Temptations are everywhere. They may come from every place, in all forms. As Christians, we believe we are born imperfect. But that does not mean we’re purely alone. We cling to God and let Him rule over us in order to avoid these temptations.
Josh Turner’s ‘Long Black Train” is full of metaphorical and figurative language about this topic. Let me enlighten you with some of the thoughts rich in this popular country gospel as we dig deep into some of its lyrics.
The 'Long Black Train'
This is a song about a train ride you don't want to ride on.
There's a long black train
Coming down the line
Feeding off the souls that are lost and crying
Tails of sin only evil remains
Watch out brother for that long Black Train
This long, dark train is picking up passengers. These are the people who have not left behind their life of sinful behavior. And they are in danger of a one-way ticket to the second, and final death.
Look to the heavens
You can look to the skies
You can find redemption
Staring back into your eyes
There is protection and there is
Peace the same burn in your ticket for that
Long Black Train
It’s high time to look for help to get away from the dangerously strange train. Now is the time to get onboard with God’s protection, a protection provided by the Redeemer known as Christ the Lord.
'cause there's victory in the lord I say
Victory in the lord
Cling to the father and his holy name
And don't go riding on that long Black Train
Christ will set you free from the truth, and he will give believers peace through the destruction of that one-way ticket to death!
Josh Turner's Vision
In 2000, Josh Turner was a student at Belmont University where he used to listen to Hank Williams music.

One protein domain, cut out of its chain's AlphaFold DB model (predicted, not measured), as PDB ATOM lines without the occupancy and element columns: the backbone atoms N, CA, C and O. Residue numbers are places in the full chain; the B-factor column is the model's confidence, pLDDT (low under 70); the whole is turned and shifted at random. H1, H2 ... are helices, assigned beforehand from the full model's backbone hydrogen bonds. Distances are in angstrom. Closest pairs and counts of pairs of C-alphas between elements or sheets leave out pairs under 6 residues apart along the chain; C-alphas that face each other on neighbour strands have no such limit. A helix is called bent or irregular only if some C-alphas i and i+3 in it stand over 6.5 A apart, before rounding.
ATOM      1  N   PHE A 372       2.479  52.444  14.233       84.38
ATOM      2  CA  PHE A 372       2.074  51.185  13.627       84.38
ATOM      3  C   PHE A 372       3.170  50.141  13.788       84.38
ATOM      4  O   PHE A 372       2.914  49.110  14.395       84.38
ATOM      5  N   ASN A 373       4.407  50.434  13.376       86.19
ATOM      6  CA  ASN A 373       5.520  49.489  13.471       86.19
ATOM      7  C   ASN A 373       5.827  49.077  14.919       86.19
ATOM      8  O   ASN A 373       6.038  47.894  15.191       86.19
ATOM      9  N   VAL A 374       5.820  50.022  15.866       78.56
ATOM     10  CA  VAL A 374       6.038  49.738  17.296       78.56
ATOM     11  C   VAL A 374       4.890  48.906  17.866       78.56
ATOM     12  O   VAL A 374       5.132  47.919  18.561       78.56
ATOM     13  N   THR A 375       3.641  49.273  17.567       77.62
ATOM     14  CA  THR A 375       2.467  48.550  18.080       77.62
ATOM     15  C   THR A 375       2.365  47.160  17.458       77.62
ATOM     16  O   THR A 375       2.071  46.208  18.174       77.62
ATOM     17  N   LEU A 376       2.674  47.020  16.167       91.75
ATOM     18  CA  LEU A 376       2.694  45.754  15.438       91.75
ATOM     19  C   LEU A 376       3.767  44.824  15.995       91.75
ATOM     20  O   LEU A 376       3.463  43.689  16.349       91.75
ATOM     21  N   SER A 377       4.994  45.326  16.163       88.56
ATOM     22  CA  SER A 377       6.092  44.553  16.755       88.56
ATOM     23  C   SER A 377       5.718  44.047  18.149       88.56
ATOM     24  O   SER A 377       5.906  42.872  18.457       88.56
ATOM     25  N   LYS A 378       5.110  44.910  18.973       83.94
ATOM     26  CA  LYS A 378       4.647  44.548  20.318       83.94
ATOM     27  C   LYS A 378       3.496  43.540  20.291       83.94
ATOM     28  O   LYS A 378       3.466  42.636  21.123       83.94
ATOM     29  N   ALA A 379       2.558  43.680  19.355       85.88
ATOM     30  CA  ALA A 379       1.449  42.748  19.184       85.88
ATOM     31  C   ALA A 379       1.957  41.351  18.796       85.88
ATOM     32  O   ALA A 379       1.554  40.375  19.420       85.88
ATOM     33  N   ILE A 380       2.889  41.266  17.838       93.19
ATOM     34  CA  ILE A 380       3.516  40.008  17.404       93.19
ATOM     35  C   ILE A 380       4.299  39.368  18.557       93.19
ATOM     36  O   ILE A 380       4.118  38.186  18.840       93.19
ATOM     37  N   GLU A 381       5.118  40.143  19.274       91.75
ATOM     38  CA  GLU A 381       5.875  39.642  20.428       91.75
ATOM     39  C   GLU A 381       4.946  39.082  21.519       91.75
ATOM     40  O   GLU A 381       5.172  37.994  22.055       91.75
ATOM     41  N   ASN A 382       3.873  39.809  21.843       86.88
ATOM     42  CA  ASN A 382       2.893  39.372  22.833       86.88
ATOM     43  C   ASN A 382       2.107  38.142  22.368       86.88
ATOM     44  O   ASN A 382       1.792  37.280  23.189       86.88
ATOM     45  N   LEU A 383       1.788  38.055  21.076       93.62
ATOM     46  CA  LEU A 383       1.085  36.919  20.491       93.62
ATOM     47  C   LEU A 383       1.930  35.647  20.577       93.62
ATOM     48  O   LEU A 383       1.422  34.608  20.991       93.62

A wave of emotions began to wash over him as he sat in a cubicle one evening - respect for the purity of the music, but also compassion for Hank and the challenges he faced in his life.
In an interview, Turner notes
"Several of the songs were just Hank and his guitar. A lot of it had never been released before, and it really inspired me."
After listening to all those Hank Williams songs, a strange thing happened to him on his way home. He adds
"As I was walking back home, I had a vision of a wide open place on the plains, with a train track running straight down the middle of the fields. It was completely dark, but there was a harvest moon that was lighting up the sky. I notice a bunch of people standing around this track. A long beautiful, shiny black train came down the track, and the people were trying to decide whether to get on it. Somehow they knew this train led to nowhere, but they were wondering what it would be like to ride on it."
When he got home, he tried to figure out what his vision meant.
"It finally dawned on me that this train was a symbol for temptation," Turner says, and it wasn't long before he picked up his guitar and began playing. "I hit a B flat chord. I just strummed for what seemed like an eternity, but once the words finally started pouring out, it was like they didn't want to quit."
He wrote three verses and a chorus that night and the last verse the next morning. He says the song also reflected a lot of things that he was going through personally, in his relationships, and trying to find a career focus.